In 1983 the late Dr. Bill Bright, founder of Campus Crusade, suggested that 1983 be declared "The Year of the Bible." The idea caught on and Congress passed a resolution in October of 1982 in which it declared the Bible to be "The Word of God," and in which it designated 1983 as "The Year of the Bible."
President Ronald Reagan implemented the resolution on February 3, 1983 at the annual National Prayer Breakfast. He read a proclamation that stated, in part: "Of the many influences that have shaped the United States of America into a distinctive nation and people, none may be said to be more fundamental and enduring than the Bible."
The proclamation proceeded to state that "the Bible and its teachings helped form the basis for the Founding Fathers' abiding belief in the inalienable rights of the individual, rights which they found implicit in the Bible's teachings of the inherent worth and dignity of each individual. In his informal remarks, the President said, "Can we resolve to reach, learn and try to heed the greatest message ever written, God's Word, and the Holy Bible? Inside its pages lie all the answers to all the problems that man has ever known."
Dr. Bill Bright followed up the President's proclamation by forming a national committee of the nation's top religious leaders representing the Catholic, Jewish and Protestant faiths. This committee, plus regional, state, and city directors influenced scores of governors and mayors to sign their own "1983 Year of the Bible Proclamations." Through everyone's efforts millions of Bibles were distributed and read nationwide that year, and the country was greatly impacted spiritually and morally.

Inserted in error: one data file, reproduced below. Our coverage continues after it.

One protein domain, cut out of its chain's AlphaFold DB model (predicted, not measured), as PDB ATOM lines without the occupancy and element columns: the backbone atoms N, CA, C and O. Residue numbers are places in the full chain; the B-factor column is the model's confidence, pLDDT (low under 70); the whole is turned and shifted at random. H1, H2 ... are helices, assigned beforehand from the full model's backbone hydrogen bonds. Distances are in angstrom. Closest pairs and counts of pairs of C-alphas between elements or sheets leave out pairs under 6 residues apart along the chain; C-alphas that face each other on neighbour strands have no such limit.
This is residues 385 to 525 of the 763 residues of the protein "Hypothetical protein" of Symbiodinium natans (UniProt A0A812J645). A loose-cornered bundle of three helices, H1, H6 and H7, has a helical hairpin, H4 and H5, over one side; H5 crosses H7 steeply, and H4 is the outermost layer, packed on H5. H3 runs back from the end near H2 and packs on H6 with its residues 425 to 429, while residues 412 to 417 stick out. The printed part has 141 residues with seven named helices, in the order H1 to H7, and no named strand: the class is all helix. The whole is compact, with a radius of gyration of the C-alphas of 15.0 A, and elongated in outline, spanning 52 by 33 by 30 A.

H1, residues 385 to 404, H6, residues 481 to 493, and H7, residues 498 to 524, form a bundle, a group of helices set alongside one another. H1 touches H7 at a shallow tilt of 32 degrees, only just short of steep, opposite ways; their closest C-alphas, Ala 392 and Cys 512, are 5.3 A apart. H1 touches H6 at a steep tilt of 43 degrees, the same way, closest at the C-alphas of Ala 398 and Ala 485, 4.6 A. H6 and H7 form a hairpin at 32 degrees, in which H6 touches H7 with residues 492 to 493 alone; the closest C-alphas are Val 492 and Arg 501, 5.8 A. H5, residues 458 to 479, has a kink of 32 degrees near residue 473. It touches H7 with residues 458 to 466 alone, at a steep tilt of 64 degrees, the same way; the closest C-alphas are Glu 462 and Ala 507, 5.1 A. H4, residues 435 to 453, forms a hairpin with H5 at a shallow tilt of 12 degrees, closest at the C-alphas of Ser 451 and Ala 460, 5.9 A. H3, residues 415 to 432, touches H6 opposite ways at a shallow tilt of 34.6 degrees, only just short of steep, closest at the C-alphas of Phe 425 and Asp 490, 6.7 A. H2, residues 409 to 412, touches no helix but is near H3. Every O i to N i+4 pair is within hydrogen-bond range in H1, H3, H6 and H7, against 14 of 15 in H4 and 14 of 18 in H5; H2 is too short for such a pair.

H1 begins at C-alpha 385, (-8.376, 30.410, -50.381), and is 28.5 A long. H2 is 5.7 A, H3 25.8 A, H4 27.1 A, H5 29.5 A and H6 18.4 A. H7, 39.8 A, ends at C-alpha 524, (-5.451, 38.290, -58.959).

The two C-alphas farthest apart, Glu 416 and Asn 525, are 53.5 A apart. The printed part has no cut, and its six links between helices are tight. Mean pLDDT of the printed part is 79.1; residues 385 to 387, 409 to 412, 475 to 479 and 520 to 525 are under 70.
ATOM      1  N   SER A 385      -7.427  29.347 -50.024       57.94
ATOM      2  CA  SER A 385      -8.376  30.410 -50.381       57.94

That was 27 years ago.
In 2008 Congressman Paul Broun (R-Ga) proposed once again declaring a "Year of the Bible." He introduced a resolution to give that designation to the year 2009. It would be an understatement to say that "all Hell broke loose." It produced a push-back of biblical proportion in the blogosphere, with critics dismissing it as either unconstitutional or a waste of time. Jews in Congress and atheist activists condemned the resolution, while none of the many Democrats in Congress who were Christian would agree to sign on as co-sponsors.
Barney Frank, the homosexual Congressman from Massachusetts, mocked the resolution by asking, "Does that mean 2009 is not the year of the Bible? And what is 2012 the year of? The Quran?" Another Congressman, Jerrold Nadler (D-NY) said, "That's an endorsement of religion by the federal government, and we shouldn't be doing that."
What a difference just a few years makes when a society is sliding toward Sodom and Gomorrah.